As more consumers sign up for over-the-top services, content providers are the best positioned players in the media business to capitalize on new opportunities. That's the conclusion of a report from Fitch Ratings analyzing who stands to benefit from the current shifts in video consumption.
In 2016, online video was driven by news, news, and more news. With a presidential election as well as the Olympics fueling demand, consumers gobbled up online video, according to a new report from FreeWheel.
More than three-quarters of consumers watch online video weekly, with a little more than half of consumers tuning in more than two hours every week. Habits beyond that vary widely from demographic to demographic. Men are more avid viewers, with 58% watching more than two hours per week, compared with 44% of women who do so that often, according to a new report from Limelight Networks assessing the state of online video via a survey of U.S. and U.K. users.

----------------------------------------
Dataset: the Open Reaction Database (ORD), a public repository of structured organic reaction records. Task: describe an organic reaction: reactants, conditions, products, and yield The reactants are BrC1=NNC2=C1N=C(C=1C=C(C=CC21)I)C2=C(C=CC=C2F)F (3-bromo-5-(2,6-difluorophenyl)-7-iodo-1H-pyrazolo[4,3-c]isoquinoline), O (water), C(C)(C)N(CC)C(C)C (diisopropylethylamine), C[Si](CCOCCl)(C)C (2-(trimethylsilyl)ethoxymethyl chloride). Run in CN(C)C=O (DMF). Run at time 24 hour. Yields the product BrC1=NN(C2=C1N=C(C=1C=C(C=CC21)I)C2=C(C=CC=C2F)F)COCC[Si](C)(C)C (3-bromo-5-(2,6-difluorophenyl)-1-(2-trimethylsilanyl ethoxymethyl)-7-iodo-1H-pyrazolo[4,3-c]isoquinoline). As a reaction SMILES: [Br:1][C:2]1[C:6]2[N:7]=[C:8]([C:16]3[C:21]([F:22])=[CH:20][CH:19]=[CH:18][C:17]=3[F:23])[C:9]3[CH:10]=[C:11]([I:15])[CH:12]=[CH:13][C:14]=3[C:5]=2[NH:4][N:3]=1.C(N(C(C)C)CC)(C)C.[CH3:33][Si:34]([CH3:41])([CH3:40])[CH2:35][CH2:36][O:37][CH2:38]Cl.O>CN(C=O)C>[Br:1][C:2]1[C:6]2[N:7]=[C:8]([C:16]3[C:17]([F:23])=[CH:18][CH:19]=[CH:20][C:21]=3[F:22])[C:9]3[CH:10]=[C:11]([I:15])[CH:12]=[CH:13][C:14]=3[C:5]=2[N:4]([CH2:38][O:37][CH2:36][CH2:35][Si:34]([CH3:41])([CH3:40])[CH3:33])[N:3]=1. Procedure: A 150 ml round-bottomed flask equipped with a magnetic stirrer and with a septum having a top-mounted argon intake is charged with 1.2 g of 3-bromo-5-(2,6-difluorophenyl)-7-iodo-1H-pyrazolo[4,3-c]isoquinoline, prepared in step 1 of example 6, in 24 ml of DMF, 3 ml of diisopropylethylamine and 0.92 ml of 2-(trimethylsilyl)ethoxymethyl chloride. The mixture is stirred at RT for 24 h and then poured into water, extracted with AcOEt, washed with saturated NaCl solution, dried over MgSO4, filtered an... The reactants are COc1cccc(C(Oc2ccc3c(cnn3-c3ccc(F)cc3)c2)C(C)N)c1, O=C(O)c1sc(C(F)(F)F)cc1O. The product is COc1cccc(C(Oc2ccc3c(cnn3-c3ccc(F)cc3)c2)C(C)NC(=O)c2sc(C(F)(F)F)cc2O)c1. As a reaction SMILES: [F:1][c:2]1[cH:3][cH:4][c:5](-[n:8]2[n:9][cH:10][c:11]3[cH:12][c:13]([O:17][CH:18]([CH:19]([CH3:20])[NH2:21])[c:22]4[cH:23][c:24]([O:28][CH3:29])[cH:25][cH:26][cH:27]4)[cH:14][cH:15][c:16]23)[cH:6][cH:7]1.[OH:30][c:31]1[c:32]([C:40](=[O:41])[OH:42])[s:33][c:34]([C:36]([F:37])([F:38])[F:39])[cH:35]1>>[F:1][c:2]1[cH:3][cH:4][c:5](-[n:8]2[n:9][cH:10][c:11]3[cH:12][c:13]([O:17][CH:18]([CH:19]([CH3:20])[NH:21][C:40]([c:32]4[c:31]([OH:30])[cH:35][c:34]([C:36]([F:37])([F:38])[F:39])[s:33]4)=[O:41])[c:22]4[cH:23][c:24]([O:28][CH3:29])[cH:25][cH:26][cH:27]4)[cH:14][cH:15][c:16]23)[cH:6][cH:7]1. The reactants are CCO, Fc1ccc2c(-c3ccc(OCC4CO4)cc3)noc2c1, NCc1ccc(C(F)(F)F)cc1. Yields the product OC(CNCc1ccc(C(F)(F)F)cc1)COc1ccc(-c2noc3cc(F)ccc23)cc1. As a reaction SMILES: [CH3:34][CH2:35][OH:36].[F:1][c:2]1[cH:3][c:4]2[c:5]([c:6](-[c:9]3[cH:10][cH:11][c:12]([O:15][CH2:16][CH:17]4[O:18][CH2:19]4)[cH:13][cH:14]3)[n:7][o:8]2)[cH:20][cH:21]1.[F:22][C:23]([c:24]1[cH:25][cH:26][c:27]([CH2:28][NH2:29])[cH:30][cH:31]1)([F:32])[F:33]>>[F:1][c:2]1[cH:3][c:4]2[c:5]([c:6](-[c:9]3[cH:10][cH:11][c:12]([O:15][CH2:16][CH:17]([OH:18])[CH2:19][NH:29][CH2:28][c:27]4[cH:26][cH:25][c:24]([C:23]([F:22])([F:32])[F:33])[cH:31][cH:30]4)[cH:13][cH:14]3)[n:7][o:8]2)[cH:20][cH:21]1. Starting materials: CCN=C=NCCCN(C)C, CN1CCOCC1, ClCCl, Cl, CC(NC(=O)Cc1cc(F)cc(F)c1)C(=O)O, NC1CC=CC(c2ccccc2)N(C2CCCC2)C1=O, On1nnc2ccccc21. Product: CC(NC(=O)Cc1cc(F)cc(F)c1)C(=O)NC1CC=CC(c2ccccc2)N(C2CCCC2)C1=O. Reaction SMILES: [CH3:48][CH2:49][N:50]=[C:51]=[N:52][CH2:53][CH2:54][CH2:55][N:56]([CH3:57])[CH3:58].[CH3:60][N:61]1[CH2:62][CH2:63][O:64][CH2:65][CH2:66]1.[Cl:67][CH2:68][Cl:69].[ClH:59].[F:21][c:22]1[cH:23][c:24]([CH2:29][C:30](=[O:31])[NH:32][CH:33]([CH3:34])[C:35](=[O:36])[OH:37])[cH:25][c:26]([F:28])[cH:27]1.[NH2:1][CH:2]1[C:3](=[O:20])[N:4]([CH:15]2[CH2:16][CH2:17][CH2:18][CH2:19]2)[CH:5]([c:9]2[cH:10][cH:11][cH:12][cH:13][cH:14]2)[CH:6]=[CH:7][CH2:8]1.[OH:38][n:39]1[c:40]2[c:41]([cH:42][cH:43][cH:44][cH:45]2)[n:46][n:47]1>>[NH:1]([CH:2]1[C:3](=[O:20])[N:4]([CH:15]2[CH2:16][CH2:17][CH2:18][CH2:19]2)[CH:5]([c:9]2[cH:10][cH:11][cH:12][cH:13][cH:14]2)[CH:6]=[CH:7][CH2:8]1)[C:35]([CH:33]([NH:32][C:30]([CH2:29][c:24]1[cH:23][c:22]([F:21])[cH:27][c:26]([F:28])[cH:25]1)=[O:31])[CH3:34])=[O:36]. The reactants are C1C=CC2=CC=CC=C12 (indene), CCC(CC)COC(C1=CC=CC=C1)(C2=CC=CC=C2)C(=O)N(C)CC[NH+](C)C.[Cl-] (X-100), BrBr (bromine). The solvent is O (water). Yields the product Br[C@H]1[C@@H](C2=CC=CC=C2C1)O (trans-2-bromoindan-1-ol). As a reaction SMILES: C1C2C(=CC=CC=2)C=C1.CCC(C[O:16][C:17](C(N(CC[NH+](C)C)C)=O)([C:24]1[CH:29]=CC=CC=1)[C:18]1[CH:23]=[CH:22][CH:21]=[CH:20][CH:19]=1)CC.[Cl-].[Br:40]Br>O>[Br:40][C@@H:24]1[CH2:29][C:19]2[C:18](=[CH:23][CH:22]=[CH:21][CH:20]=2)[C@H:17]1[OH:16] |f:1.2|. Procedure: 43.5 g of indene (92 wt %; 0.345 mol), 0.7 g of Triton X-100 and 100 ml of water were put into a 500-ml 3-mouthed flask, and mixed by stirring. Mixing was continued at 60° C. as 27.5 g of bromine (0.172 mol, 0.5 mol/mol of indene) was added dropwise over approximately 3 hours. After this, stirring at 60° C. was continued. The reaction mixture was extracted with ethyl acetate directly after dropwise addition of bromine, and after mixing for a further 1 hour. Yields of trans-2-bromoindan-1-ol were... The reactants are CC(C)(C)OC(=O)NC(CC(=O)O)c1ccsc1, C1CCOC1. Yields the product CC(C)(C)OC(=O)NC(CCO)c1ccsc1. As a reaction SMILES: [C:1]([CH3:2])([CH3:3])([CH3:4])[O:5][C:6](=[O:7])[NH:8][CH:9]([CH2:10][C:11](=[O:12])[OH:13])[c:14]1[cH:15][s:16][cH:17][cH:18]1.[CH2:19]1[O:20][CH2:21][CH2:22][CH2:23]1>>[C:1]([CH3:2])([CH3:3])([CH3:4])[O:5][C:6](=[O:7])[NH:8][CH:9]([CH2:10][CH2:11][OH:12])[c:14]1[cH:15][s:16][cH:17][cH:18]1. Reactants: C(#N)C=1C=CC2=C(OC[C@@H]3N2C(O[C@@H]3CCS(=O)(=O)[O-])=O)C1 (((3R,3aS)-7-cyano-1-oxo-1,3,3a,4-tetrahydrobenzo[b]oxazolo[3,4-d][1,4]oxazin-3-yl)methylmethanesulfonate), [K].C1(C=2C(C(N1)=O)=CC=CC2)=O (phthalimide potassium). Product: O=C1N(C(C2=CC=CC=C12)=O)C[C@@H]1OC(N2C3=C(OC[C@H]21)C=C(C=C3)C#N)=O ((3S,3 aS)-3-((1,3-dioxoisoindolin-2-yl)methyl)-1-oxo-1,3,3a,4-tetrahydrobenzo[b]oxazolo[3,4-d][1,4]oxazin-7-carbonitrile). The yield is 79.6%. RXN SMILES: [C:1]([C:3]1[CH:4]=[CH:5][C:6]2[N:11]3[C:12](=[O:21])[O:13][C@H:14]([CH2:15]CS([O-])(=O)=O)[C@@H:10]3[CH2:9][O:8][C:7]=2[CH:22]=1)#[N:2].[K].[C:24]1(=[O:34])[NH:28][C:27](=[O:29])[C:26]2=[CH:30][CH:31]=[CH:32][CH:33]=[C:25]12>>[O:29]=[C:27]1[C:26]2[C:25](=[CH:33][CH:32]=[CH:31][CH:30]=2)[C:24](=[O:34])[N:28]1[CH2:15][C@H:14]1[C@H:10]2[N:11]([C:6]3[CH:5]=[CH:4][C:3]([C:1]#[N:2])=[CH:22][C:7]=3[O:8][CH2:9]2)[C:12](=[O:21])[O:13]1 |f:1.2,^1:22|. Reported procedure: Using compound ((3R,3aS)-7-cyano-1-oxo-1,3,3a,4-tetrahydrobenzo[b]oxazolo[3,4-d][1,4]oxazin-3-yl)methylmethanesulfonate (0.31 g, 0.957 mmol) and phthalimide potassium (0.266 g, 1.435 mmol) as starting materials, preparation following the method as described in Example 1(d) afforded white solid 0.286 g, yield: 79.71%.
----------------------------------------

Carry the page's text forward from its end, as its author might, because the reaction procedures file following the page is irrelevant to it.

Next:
We've found that the combination of a documentary-style approach with creative storytelling aiming to address social issues relevant to the brand's audience ultimately drives high viewership and social sharing. But what is the appeal of this format, and is it a sustainable method that will continue to capture viewer attention?
The mobile phone as a viewing device is growing by leaps, bounds and tall buildings too, according to new data from Ooyala shared in its just-released Global Video Index report.
The reach of SVOD should easily crest the 100 million home mark this year in North America, according to new figures from Digital TV Research. The firm predicts the number of SVOD households will land at 112 million by the end of 2016, an increase of 19 million from a year ago. Look for that number to rise to 138 million by 2021.